11. A fox to warm your hands

Museum 4

Fox fur hand warmer

If you were wealthy in the turn of the century, you wanted to show it off. We found a hand warmer made out of the fur of a full fox...tail, head and everything. It is a hoop designed for your hands to go in at either side and meet in the middle. The creepiest part is the dead, plastic button eyes staring at whomever the wearer of the garment would be talking to. Eesh!

10. Racist dolls

Museum 5

Racist dolls in the museum archive.

Who wouldn't want blatantly racist dolls in their friendly doll collection? I sure wouldn't, but then again, I don't collect dolls...and these are probably worth a fortune these days. They depict white people as well as people of color and the difference in clothing on the dolls is apparent when it comes to class structure of the  time they were made.

9. Urology equipment

Museum 6

Urology tools.

A collection of medical equipment, most of which was used in the practice of urology. We have different types of forceps, vaginal dilators, a bone saw and other obscure equipment we had no clue the uses of. This stuff was disturbing just to handle, and I was happy to see each piece go back into the box from whence it came.

8. WWI syringe kit

Museum 7

WWI syringe kit.

These syringe kits were carried by US service members during World War 1. The kit had syringes and medicines including stimulants and blood clotters among other things. These didn't serve as life-savers, but did serve as band-aids until a medic could take care of you. Watch out! These needles are still sharp! 

7. WWI gas mask

Museum 8

WWI gas mask.

I had never seen one of these in real life, but the look hearkens back to movies I have seen about the World War I time period. This mask has seen better days, as it is over 100 years old. It was flaking, and you have to use gloves to handle it. It looked like something out of an old horror flick. These were extremely necessary to get through the chemical side of warfare for our troops.

6. Hitler Youth at the museum?

Museum 9

Hitler Youth book.

This was an extremely uncomfortable item for this Jewish entertainment writer to handle: a book published for and about the Hitler Youth. Inside were nude photographs of German children. I can't read German, so I can't tell you what it said, but I can sure tell you the book sent uncomfortable shivers down my spine.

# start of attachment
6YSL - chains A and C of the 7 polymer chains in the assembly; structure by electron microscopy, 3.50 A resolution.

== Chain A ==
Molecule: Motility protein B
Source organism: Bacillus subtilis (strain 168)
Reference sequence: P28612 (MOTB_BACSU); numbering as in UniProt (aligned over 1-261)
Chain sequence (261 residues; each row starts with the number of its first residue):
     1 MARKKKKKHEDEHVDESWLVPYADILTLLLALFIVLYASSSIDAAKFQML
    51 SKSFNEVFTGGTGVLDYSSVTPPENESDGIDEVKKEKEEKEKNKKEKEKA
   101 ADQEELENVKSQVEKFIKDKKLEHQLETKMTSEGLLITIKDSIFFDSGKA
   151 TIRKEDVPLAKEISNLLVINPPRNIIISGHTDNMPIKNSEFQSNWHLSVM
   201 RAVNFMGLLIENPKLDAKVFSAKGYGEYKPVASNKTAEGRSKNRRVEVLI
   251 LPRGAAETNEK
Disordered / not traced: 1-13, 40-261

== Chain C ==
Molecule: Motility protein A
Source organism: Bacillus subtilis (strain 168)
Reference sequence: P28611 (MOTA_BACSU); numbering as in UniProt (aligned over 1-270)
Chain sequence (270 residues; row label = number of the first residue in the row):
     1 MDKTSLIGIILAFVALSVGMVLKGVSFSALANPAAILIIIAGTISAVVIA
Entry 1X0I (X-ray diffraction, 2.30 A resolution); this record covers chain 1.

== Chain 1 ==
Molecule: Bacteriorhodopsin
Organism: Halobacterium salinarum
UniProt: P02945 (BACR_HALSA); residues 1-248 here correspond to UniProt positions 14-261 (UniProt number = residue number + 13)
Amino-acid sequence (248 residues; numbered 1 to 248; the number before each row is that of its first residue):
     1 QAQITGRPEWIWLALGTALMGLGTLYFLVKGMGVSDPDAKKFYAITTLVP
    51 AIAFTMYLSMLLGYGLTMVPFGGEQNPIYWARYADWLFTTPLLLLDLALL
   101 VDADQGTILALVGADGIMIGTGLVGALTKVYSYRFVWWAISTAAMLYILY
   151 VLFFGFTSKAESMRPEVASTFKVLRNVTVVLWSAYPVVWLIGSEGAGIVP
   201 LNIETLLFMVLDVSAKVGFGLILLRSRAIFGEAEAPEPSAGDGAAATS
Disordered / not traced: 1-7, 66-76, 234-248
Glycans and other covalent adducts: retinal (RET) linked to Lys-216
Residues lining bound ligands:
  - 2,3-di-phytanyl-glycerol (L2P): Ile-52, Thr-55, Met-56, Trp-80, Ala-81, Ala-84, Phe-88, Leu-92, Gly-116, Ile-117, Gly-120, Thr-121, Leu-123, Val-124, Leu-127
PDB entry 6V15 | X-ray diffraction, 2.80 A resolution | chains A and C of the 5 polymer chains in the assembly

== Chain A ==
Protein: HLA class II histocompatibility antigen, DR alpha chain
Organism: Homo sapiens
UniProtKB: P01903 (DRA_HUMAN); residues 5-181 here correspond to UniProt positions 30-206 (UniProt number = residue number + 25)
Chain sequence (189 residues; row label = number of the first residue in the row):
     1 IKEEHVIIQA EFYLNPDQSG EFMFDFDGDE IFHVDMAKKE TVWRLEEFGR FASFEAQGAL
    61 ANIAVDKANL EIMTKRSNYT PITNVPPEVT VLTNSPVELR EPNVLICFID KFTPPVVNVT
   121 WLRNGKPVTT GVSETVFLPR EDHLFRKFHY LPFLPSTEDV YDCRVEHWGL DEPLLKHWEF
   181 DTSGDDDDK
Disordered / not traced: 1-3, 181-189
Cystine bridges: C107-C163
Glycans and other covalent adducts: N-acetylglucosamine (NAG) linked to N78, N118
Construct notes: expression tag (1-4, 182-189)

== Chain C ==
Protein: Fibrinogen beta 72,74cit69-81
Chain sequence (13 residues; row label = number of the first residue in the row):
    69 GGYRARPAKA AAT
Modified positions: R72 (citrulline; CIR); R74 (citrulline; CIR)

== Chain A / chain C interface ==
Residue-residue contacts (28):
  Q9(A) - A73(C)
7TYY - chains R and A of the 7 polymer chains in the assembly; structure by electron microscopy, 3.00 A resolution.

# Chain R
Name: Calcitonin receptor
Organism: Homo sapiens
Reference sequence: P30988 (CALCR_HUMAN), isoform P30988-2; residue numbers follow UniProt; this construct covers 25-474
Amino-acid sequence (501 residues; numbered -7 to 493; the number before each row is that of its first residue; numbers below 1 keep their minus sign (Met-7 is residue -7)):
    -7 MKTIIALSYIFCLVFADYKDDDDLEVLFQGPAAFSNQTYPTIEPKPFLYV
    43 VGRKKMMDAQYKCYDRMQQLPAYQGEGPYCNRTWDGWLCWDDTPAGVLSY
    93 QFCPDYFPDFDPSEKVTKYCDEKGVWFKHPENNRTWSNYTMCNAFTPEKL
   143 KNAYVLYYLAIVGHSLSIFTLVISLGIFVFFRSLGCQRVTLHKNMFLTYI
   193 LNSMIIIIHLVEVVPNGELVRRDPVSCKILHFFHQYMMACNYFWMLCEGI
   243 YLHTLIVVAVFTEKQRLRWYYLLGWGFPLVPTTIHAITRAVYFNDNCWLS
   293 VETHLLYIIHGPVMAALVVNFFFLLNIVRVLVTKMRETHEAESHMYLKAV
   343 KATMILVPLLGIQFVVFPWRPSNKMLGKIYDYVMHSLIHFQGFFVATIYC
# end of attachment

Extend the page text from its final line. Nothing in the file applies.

5. Medicine Mask

Museum 10

Iroquois medicine man mask.

I have been mesmerized and gleefully creeped out by this mask my whole life, since seeing it as a child in the museum when it was still in the Pierce Mansion. This is an Iroquois medicine man mask, worn by a healer to induce healing on a sick or injured subject.

4. Non-human casket

Measuring about 5 feet in length and about 1.25 feet across, this glass-topped casket seems like it wasn't even meant for a human body. We know that humans have grown over the past century or more, but the skinniness of this coffin is still beyond strange.

3. Sioux City Samurai?

Museum 11

Samurai face and neck mask.

The staff doesn't know how or why this artifact came into the collection of the Sioux City Public Museum, but they have the bottom half of a samurai mask dating back to the 1700s. This piece is ornate and cool, but how did it end up in Sioux City?

2. Dead babies

Museum 12

Photo of a dead baby.

In times gone by, photography of deceased relatives was a popular way to preserve the memories of said relative. Creepy, yet popular. The museum has professionally taken photographs depicting dead babies. How freaky is that?!

1. Rampant racism

Museum 13

Iowa KKK regalia circa the 1920s.

While Munson opened this oblong box, I could feel the hatred escaping. The feeling was dark and menacing. There was a full KKK robe and hood in the box. Also included was a poster from an event the KKK hosted in Iowa in the 1920s that boasted "an authentic Indian pow-wow for your viewing entertainment." Who knew the KKK celebrated other cultures? Wait...they didn't...the other culture was purely for entertainment.